Despite having its own wearable on the market with the Microsoft Band, Microsoft will support the Apple Watch, it appears. The company recently rolled out an update to the iOS app for OneDrive, its cloud storage service, which will now allow Apple Watch owners to view their photos saved in OneDrive right from their wrist using Apple’s new smartwatch. This added feature makes OneDrive the first of Microsoft’s numerous iOS applications to support the watch.
Explains Microsoft in the App Store update text, from the Apple Watch, OneDrive users will be able to view their most recent photos and delete those they don’t want to keep, view their albums, as well as locate photos by tag – all from the Apple Watch’s small screen.
Of course, it’s unclear at this time whether or not Apple Watch owners will actually be interested in viewing photos from their wrist – after all, the smartphone in their pocket will still offer a better experience for this sort of activity. But that hasn’t stopped companies from rolling out Apple Watch support for their photo apps. Instagram, for example, was one of the initial third-party applications Apple showed off during the Apple Watch event in Cupertino in March, and its new Apple Watch app will mark the first time the company has embraced a wearable device of any sort – having yet to launch apps for Google’s smartwatches or Google Glass, previously.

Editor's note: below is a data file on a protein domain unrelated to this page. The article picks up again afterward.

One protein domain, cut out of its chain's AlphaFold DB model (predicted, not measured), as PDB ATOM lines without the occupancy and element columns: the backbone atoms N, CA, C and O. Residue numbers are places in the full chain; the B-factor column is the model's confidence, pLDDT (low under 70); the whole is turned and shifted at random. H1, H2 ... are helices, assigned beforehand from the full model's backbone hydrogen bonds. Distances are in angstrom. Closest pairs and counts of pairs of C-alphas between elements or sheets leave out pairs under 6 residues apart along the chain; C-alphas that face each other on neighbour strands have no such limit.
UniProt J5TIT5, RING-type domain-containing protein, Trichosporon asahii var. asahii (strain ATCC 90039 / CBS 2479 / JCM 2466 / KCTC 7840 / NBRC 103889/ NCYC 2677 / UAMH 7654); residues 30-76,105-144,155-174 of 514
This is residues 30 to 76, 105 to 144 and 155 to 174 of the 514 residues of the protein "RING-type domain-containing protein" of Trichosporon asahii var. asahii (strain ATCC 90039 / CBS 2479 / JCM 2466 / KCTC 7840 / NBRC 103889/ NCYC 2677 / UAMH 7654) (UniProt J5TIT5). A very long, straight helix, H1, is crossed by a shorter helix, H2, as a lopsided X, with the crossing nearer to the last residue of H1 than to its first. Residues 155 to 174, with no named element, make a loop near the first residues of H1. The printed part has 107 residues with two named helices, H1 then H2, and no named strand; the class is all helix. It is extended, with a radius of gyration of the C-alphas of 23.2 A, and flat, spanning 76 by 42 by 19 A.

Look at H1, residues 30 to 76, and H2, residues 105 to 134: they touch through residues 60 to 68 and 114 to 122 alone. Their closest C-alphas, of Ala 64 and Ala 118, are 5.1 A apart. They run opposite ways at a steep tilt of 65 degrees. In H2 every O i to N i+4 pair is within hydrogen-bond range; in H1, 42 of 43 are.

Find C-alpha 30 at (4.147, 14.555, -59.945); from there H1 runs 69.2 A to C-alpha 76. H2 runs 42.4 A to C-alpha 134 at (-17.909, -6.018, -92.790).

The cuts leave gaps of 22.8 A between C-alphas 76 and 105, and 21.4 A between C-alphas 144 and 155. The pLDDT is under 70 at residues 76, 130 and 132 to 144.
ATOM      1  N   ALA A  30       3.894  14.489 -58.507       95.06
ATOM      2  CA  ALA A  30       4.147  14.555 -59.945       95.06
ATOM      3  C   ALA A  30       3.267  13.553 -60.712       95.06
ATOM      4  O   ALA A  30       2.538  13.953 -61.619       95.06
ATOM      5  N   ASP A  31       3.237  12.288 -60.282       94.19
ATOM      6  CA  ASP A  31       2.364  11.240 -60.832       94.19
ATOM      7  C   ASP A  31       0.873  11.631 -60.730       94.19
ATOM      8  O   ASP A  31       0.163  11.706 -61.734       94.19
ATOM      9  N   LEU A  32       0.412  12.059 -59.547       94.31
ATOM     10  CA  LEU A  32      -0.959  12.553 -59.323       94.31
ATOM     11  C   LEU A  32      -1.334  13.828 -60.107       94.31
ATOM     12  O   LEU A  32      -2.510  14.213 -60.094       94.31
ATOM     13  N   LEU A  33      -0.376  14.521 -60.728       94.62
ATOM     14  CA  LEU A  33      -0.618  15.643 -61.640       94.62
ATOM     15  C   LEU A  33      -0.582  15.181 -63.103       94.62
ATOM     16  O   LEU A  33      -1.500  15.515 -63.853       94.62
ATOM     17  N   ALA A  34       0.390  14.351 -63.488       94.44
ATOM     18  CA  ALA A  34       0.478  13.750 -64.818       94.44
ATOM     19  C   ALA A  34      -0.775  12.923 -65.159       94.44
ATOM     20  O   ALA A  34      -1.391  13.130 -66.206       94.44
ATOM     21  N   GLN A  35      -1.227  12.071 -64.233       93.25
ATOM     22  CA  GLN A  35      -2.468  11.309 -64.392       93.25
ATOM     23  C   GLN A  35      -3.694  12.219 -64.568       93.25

It’s not all that surprising to see Microsoft, too, embracing the Apple Watch platform. Though Microsoft and Apple have historically been fierce rivals, Microsoft’s strategy under CEO Satya Nadella has seen the company developing versions of its most popular products and services for competing mobile platforms, including iOS and Android. The company debuted Office for iOS last year, as well as Outlook for iOS and Android, various MSN properties, and more. It now has over 100 iOS and Android applications in total, including those that are more experimental in nature, like its Android lockscreen apps from Microsoft Garage.
With Apple Watch support now under its belt, Microsoft is again proving that it’s truly working to be a cross-platform player in this new mobile landscape, as opposed to one that promotes its own platform and services to the exclusion of others.
The addition of OneDrive to Apple Watch is interesting for another reason, as well, because it means that Microsoft has beaten Google in bringing its cloud storage service to Apple Watch. Though Google has iOS versions of nearly all its major apps and services, including Gmail, Drive, Maps, and more, the company has been quiet about whether or not it has Apple Watch apps in the works. Instead, its current plans in this space are reportedly focused on bringing Android Wear support to iOS owners, rather than Google apps to Apple Watch owners.